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New Zealander William Trubridge has broken 18 world records in freediving. He says: “I told myself I was not just going to do my best – I would make success inevitable. That word, ‘inevitable’, shifted my whole thinking process.” Photo: Alex St. Jean

MMA for the mind: six steps to leverage your subconscious and make success inevitable

  • Three-time triathlon champion Olivier Courret shares a six-step framework he thinks will leverage your subconscious mind
  • The Hong Kong-based Frenchman draws from a variety of psychological tactics which he describes as ‘mixed martial arts for the mind’

In the second deepest marine cavern, William Trubridge was 100 metres (328 feet) underwater on a single breath, steadily diving ever further. That day in the Bahamas, the New Zealand freediver hit 124 metres, breaking the world record.

Occasionally, we hear of tales of extraordinary achievements, but are major feats only possible for the select few?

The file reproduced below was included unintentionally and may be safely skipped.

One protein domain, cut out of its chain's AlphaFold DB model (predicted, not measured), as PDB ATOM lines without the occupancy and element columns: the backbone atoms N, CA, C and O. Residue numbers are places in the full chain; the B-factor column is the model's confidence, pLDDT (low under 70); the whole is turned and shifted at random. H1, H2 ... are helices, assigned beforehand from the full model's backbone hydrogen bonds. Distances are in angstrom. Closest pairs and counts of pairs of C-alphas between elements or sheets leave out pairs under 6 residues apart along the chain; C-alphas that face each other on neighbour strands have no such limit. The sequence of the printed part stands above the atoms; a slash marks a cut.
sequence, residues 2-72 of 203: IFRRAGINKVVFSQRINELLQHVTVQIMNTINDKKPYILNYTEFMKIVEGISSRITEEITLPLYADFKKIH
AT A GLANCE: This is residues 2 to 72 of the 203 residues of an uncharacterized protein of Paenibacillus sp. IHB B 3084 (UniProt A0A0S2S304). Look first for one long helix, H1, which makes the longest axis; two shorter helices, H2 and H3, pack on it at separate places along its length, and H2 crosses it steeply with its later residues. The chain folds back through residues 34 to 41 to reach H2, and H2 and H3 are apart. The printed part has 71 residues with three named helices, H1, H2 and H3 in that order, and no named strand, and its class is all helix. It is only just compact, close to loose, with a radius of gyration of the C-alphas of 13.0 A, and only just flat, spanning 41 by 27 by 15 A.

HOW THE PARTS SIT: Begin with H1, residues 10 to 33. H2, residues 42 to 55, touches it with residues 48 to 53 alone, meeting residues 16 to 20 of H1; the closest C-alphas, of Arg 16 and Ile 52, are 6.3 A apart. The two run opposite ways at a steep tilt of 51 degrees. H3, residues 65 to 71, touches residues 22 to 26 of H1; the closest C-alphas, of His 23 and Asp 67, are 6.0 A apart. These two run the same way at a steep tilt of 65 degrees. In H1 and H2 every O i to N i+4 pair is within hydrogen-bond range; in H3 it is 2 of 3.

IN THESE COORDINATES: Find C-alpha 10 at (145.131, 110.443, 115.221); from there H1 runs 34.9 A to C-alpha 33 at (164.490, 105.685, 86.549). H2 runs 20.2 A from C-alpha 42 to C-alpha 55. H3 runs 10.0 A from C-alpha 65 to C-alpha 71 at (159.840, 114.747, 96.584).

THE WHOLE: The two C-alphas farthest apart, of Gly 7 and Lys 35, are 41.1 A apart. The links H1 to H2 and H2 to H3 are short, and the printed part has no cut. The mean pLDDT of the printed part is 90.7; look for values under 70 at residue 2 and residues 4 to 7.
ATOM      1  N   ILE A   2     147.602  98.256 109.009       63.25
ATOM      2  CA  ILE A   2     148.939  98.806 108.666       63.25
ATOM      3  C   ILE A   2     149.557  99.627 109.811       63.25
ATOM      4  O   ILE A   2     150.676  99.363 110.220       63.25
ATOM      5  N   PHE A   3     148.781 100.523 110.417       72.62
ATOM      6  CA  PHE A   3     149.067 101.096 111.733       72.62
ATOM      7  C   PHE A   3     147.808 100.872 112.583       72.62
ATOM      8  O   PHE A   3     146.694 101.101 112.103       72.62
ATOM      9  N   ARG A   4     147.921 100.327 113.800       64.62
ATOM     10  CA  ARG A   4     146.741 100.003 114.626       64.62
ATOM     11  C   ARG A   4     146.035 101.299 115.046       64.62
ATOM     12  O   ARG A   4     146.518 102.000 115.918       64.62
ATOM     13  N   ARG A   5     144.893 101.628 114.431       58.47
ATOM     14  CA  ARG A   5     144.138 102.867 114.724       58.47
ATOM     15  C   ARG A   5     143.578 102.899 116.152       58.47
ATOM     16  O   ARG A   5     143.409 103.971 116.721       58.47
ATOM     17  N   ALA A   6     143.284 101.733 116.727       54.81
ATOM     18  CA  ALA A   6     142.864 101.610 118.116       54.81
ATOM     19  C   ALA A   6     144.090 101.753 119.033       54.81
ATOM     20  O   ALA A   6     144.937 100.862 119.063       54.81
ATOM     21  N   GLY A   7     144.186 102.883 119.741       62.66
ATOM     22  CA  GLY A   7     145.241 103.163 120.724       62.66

Not necessarily, says Olivier Courret, a Hong Kong resident and three-time champion for his age category in the Asia Triathlon. When Courret connected with Trubridge seven years ago, he realised how much non-athletes can learn from sporting greats when it comes to reaching goals.

“I opened a sporting goods company in 2012 and met many elite athletes whom I saw as physically superhuman,” says Courret, 46. “But it was their mentality that made them champions.”

Olivier Courret with his daughter Pauline at the 2019 Asia Triathlon Championship.
The power of the subconscious mind has long been touted, from when it was first coined in the 1800s by psychologist Pierre Janet. However, leveraging the mind can be difficult without a framework.

Over the past eight years, through speaking with dozens of top athletes, tapping his own sports background, and delving into neuroscience and psychology, Courret formed Mind Your Brain, a programme that he believes can help unlock the mind’s potential.

1. Begin with self awareness

Neurologist Manfred Zimmermann estimated that, of the 11 million bits per second (bps) of data absorbed by our senses, we consciously perceive around 77 bps, 40 of which we process through our eyesight.


“We pick up the extra millions subconsciously,” says Courret. “At a time when we’re constantly surrounded by distractions it is so important to be self-aware – the first step to unlocking your mind’s potential.”

Hong Kong Rugby Union head coach Andrew Hall. Photo: Ike Li
Hong Kong Rugby Union head coach Andrew Hall, who attended a Mind Your Brain workshop, agrees that self-awareness through meditation is an important component of high performance.